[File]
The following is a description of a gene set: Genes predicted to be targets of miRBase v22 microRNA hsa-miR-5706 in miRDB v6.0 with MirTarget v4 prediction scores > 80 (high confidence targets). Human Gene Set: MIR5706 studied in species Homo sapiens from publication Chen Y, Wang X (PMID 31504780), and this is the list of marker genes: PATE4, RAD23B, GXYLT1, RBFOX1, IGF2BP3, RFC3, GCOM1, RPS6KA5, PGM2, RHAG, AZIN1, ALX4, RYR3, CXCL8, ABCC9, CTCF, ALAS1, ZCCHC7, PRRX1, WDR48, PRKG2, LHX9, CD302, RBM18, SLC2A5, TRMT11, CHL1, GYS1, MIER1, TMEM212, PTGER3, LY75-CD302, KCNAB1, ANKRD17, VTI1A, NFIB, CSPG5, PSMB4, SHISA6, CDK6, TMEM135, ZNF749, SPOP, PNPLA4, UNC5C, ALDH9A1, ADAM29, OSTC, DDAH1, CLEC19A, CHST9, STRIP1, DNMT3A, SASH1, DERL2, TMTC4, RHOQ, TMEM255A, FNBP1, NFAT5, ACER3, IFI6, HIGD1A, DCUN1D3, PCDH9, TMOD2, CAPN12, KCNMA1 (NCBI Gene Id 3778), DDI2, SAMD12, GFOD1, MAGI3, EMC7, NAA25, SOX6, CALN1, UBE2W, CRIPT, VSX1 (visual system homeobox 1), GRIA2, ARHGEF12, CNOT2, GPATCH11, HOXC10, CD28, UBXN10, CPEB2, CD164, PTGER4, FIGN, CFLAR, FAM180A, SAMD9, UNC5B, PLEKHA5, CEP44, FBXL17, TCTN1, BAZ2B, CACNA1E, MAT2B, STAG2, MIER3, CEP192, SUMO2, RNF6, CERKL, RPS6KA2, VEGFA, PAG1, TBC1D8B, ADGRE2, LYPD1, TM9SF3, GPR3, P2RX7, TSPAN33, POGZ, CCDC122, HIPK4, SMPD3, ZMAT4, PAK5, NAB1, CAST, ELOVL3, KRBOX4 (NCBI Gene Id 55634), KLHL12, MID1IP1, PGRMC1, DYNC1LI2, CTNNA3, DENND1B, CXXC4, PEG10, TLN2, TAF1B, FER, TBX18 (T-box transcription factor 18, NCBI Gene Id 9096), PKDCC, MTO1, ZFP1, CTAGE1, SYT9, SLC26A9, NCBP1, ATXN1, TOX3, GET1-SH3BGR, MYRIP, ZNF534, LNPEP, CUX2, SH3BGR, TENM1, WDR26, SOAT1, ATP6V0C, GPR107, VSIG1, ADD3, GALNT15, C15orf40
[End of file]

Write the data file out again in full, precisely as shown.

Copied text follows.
The following is a description of a gene set: Genes predicted to be targets of miRBase v22 microRNA hsa-miR-5706 in miRDB v6.0 with MirTarget v4 prediction scores > 80 (high confidence targets). Human Gene Set: MIR5706 studied in species Homo sapiens from publication Chen Y, Wang X (PMID 31504780), and this is the list of marker genes: PATE4, RAD23B, GXYLT1, RBFOX1, IGF2BP3, RFC3, GCOM1, RPS6KA5, PGM2, RHAG, AZIN1, ALX4, RYR3, CXCL8, ABCC9, CTCF, ALAS1, ZCCHC7, PRRX1, WDR48, PRKG2, LHX9, CD302, RBM18, SLC2A5, TRMT11, CHL1, GYS1, MIER1, TMEM212, PTGER3, LY75-CD302, KCNAB1, ANKRD17, VTI1A, NFIB, CSPG5, PSMB4, SHISA6, CDK6, TMEM135, ZNF749, SPOP, PNPLA4, UNC5C, ALDH9A1, ADAM29, OSTC, DDAH1, CLEC19A, CHST9, STRIP1, DNMT3A, SASH1, DERL2, TMTC4, RHOQ, TMEM255A, FNBP1, NFAT5, ACER3, IFI6, HIGD1A, DCUN1D3, PCDH9, TMOD2, CAPN12, KCNMA1 (NCBI Gene Id 3778), DDI2, SAMD12, GFOD1, MAGI3, EMC7, NAA25, SOX6, CALN1, UBE2W, CRIPT, VSX1 (visual system homeobox 1), GRIA2, ARHGEF12, CNOT2, GPATCH11, HOXC10, CD28, UBXN10, CPEB2, CD164, PTGER4, FIGN, CFLAR, FAM180A, SAMD9, UNC5B, PLEKHA5, CEP44, FBXL17, TCTN1, BAZ2B, CACNA1E, MAT2B, STAG2, MIER3, CEP192, SUMO2, RNF6, CERKL, RPS6KA2, VEGFA, PAG1, TBC1D8B, ADGRE2, LYPD1, TM9SF3, GPR3, P2RX7, TSPAN33, POGZ, CCDC122, HIPK4, SMPD3, ZMAT4, PAK5, NAB1, CAST, ELOVL3, KRBOX4 (NCBI Gene Id 55634), KLHL12, MID1IP1, PGRMC1, DYNC1LI2, CTNNA3, DENND1B, CXXC4, PEG10, TLN2, TAF1B, FER, TBX18 (T-box transcription factor 18, NCBI Gene Id 9096), PKDCC, MTO1, ZFP1, CTAGE1, SYT9, SLC26A9, NCBP1, ATXN1, TOX3, GET1-SH3BGR, MYRIP, ZNF534, LNPEP, CUX2, SH3BGR, TENM1, WDR26, SOAT1, ATP6V0C, GPR107, VSIG1, ADD3, GALNT15, C15orf40